This restructuring also reduced the staffing of the Safety Department and placed the safety functions under the Quality Department. The Quality Post Holder then assumed the overall SMS [Safety Management System] responsibilities. As indicated by the Operator during this Investigation, management of change associated with the reduction in staff was not performed.
The investigators note that Management of Change became part of the GCAA SMS regulations (CAR Part X) in 2012 and state that:
Whenever a company decides to carry out staff reduction especially those that are involved with safety sensitive tasks, there should be a careful and well-structured approach to ensure that safety is not jeopardized. Detailed risk mitigation should be implemented and safety nets, as required, are to be put in place before the decision of staff reduction. The same actions can also be applicable for staff increase as well as when temporary staff is employed. For the Operator’s implementation with staff reduction, the Investigation could not determine if this was discussed with the GCAA.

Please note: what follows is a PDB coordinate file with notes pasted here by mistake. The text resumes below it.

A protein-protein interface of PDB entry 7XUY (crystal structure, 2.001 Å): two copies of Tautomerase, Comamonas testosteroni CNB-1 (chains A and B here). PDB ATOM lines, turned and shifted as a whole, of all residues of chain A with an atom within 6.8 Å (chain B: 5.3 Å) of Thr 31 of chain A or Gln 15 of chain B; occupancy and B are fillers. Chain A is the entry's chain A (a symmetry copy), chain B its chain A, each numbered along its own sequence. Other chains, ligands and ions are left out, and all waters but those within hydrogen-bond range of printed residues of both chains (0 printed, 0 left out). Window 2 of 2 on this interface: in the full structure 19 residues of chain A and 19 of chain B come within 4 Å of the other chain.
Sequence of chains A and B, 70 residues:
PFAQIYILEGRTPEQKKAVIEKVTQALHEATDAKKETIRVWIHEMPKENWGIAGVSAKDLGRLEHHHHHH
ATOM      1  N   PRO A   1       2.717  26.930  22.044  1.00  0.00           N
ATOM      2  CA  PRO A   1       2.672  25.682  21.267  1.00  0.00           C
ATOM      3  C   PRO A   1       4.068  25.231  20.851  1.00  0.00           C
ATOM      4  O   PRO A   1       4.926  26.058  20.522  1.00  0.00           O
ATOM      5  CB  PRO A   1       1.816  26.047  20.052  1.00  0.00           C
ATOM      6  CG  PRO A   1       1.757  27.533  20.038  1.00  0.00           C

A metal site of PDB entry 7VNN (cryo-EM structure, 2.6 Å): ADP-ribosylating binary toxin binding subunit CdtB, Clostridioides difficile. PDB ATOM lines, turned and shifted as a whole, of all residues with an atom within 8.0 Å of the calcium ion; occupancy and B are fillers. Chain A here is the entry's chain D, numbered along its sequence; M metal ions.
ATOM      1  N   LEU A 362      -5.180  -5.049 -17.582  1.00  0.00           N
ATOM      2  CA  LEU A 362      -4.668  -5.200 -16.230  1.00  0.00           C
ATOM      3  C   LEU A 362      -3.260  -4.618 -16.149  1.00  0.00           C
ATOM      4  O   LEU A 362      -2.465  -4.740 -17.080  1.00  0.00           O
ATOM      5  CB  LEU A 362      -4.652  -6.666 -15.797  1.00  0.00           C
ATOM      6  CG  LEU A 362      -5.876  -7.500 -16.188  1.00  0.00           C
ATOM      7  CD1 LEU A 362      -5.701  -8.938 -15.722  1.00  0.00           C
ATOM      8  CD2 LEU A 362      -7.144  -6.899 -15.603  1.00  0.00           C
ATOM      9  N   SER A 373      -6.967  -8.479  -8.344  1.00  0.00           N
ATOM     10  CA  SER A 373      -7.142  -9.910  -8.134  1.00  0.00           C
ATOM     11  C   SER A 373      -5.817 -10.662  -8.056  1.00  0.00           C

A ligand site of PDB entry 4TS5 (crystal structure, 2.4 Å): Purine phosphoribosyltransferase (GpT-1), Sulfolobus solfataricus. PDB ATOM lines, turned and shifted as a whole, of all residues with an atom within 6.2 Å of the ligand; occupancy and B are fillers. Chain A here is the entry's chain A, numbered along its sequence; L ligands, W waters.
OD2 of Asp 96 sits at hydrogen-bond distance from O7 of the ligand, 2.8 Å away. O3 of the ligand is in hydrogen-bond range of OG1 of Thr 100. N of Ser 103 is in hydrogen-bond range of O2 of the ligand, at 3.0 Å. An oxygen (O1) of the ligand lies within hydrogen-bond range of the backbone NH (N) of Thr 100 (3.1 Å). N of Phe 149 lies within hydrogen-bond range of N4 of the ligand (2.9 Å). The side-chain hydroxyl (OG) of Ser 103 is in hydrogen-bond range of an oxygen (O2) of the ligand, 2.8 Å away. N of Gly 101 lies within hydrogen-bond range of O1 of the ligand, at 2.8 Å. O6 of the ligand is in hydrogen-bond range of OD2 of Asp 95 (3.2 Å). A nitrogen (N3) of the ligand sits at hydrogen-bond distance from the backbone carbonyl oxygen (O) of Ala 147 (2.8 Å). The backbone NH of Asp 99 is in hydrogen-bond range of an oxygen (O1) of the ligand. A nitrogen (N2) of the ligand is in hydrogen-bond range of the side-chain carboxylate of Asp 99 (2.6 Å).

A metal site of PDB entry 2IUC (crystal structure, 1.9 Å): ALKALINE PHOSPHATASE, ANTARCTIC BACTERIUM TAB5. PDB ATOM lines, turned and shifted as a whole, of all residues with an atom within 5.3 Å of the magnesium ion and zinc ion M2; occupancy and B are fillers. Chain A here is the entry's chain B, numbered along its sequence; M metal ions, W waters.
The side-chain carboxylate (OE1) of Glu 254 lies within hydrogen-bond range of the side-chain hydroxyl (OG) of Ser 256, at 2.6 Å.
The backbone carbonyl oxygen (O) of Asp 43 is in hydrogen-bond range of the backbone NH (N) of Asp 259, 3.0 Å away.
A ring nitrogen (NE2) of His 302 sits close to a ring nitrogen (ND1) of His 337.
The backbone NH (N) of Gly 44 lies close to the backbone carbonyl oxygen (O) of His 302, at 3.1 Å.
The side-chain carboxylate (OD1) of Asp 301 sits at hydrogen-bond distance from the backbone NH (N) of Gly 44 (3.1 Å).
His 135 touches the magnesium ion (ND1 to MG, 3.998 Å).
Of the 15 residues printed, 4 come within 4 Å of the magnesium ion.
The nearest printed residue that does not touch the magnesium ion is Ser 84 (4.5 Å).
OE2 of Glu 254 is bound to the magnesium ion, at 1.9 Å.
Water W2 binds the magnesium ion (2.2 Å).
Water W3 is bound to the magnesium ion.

Furthermore another organisational change was introduced at the request of the regulator:
In May 2011, the GCAA raised an audit non-conformance that required Safety to be independent from Quality. In August 2011, in response to this non-conformance, the Operator appointed a new SMS postholder who was subsequently accepted by the GCAA in September 2011. A new Safety Department was created which marked the commencement of the SMS Planning and Implementation to comply with the GCAA requirements.
Although the local regulations (CAR Part X) had required an SMS by 31 December 2010, the GCAA subsequently accepted that the SMS Manual could be submitted for approval by the end of 2012.
The investigators report that an internal audit in May 2012:
…brought to the attention of the Operator’s senior management nonconformities related to SMS implementation, staffing issues within the Safety department, risk assessment not defined, safety hazard identification, safety audits and flight data monitoring.